How to Mess Up an Interview in 30 Minutes

By Mei Chang ‘15

Mei Chang '15

Mei Chang '15

For many of us, the dismay accompanying January's frigid temperatures is no match for the dread we feel when anticipating interviews. Troops of freshly minted first years and seasoned second years brave the onslaught of case interviews, technical questions and the occasional 'What is 25 times 34' curveball*.

We read manual after manual about what to do. Yet sometimes we forget some of the core traits that all interviewers are fundamentally seeking in a candidate. Unless you really are Kate Hudson** with the modern-day luxury of purposefully messing up an interview for a great story, beware of the following three blunders:


We all do it. The nerves take over and somehow the words come pouring out without any sense. Stop and take a breath. Most importantly, the attention span an interviewer will have for any individual question is approximately 2-3 minutes. Time yourself if you have to and make sure to stay within these bounds.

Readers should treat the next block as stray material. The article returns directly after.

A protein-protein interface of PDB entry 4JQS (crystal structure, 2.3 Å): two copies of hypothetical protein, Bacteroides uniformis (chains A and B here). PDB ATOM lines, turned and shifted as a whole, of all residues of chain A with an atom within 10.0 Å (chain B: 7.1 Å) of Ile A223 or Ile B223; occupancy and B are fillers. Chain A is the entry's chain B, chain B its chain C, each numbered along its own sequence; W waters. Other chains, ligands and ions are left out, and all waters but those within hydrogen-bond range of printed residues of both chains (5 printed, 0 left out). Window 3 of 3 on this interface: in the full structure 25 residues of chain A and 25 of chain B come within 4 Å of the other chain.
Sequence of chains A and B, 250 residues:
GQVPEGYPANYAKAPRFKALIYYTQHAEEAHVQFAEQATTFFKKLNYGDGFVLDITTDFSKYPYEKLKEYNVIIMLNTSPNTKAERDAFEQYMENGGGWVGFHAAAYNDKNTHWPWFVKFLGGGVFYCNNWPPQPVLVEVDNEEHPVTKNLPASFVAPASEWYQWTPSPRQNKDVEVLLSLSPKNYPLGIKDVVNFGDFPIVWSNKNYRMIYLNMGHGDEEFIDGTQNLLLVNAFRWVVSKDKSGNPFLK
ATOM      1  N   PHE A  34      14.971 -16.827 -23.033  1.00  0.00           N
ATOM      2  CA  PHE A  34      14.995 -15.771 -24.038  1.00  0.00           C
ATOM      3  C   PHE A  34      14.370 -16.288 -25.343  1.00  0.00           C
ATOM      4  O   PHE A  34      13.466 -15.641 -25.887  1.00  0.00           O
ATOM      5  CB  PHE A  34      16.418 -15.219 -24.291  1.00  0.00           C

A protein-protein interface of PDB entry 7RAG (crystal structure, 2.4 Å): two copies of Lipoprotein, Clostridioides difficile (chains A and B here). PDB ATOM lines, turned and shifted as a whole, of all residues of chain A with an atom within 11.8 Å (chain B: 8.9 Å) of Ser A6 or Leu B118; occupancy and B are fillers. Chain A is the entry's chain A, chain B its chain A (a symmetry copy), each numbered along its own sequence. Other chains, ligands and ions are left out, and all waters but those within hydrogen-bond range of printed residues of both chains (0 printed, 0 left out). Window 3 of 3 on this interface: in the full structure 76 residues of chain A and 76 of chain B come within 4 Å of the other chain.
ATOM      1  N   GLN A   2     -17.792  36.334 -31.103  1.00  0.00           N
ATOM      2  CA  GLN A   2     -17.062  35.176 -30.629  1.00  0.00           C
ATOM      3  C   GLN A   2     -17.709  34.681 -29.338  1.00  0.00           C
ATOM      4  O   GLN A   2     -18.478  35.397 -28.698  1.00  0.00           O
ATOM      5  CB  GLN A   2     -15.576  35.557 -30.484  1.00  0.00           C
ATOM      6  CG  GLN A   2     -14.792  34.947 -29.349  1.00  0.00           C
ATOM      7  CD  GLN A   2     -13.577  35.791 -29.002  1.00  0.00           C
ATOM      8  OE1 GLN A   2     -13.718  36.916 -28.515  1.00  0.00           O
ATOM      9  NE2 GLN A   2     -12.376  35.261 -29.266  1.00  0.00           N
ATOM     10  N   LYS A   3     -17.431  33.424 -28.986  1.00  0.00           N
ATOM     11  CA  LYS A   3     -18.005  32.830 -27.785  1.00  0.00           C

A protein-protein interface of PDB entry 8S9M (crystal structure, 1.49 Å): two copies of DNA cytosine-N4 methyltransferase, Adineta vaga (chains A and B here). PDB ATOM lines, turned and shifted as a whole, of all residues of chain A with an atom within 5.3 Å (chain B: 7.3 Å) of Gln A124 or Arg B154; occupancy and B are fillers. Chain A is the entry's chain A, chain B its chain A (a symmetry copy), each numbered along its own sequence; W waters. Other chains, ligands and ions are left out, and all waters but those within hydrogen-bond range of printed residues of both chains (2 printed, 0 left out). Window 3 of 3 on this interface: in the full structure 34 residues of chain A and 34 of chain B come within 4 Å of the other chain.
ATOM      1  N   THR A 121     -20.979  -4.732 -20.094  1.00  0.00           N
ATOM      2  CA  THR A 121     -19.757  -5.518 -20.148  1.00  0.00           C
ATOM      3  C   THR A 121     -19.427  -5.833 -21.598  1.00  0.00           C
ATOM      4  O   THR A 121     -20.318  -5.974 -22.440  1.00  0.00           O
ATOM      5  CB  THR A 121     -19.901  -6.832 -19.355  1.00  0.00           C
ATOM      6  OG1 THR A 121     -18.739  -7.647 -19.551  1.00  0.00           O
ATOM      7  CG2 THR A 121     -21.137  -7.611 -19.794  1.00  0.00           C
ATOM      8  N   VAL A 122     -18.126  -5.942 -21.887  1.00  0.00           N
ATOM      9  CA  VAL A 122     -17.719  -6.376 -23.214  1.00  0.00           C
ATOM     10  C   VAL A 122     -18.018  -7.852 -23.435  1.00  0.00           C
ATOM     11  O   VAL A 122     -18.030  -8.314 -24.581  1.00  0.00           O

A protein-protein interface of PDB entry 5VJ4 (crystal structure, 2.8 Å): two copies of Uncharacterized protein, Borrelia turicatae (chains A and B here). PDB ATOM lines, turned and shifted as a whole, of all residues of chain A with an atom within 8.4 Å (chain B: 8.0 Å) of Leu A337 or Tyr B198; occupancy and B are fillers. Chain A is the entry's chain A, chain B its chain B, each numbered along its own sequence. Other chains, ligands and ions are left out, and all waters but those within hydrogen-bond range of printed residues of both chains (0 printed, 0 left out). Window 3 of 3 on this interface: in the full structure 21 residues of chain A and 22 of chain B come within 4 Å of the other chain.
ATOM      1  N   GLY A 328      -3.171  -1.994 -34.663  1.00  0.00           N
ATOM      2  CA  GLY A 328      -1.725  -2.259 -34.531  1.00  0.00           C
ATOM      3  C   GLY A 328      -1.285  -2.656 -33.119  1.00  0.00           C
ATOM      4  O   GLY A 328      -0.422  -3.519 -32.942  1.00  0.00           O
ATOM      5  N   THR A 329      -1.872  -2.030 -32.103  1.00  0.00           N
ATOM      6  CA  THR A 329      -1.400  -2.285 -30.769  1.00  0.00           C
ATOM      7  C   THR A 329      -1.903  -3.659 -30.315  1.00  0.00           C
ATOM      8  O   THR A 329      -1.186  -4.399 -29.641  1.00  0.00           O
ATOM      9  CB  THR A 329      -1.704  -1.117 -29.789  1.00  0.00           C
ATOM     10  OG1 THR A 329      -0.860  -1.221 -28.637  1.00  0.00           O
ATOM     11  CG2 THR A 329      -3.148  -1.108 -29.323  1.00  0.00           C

Not Providing Examples

The point of qualitative questions is to elicit examples from your personal and professional experiences so that the interviewer can gauge how you have acted in the past. Responses that claim you are "an extremely hard working person" are relatively meaningless unless you can point to that time when you pulled fourteen back-to-back all-nighters in order to finish a project for your boss. 

Being a Robot

The main gist of any good interview is that the interviewer asks all the questions and you provide all of the answers. But a GREAT interview is a conversation. When possible, try and form a personal connection with that person. Tell them not just an answer, but a story about why you are the best candidate for the job. Obviously this might be hard in say, a case interview, but one can still weave in personal tidbits even as you are market sizing the opportunities in the gluten-free industry. 

Your friendly neighborhood Career Advisors are always here to help conduct mock interviews, walk through tough questions, and generally serve as an unbiased resource for you. 

* 25 x 34 = 850.

** How to Lose a Guy in 10 Days reference. Watch it.